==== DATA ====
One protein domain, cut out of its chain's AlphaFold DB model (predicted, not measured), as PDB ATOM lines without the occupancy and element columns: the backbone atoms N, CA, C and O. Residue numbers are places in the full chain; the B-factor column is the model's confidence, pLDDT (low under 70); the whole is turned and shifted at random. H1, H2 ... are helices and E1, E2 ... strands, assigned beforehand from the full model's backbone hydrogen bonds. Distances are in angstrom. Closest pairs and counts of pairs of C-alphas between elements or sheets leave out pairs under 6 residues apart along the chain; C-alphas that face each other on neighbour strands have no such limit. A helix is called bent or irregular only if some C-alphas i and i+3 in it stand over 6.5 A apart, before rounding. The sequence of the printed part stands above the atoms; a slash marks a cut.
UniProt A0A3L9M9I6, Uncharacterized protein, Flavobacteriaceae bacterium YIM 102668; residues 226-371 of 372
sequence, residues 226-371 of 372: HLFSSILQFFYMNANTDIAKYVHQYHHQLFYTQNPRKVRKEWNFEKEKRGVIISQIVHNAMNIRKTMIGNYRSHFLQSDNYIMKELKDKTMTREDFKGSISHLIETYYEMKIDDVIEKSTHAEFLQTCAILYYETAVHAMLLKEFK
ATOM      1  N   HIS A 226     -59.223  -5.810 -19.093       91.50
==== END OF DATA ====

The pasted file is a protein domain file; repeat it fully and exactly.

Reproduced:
One protein domain, cut out of its chain's AlphaFold DB model (predicted, not measured), as PDB ATOM lines without the occupancy and element columns: the backbone atoms N, CA, C and O. Residue numbers are places in the full chain; the B-factor column is the model's confidence, pLDDT (low under 70); the whole is turned and shifted at random. H1, H2 ... are helices and E1, E2 ... strands, assigned beforehand from the full model's backbone hydrogen bonds. Distances are in angstrom. Closest pairs and counts of pairs of C-alphas between elements or sheets leave out pairs under 6 residues apart along the chain; C-alphas that face each other on neighbour strands have no such limit. A helix is called bent or irregular only if some C-alphas i and i+3 in it stand over 6.5 A apart, before rounding. The sequence of the printed part stands above the atoms; a slash marks a cut.
UniProt A0A3L9M9I6, Uncharacterized protein, Flavobacteriaceae bacterium YIM 102668; residues 226-371 of 372
sequence, residues 226-371 of 372: HLFSSILQFFYMNANTDIAKYVHQYHHQLFYTQNPRKVRKEWNFEKEKRGVIISQIVHNAMNIRKTMIGNYRSHFLQSDNYIMKELKDKTMTREDFKGSISHLIETYYEMKIDDVIEKSTHAEFLQTCAILYYETAVHAMLLKEFK
ATOM      1  N   HIS A 226     -59.223  -5.810 -19.093       91.50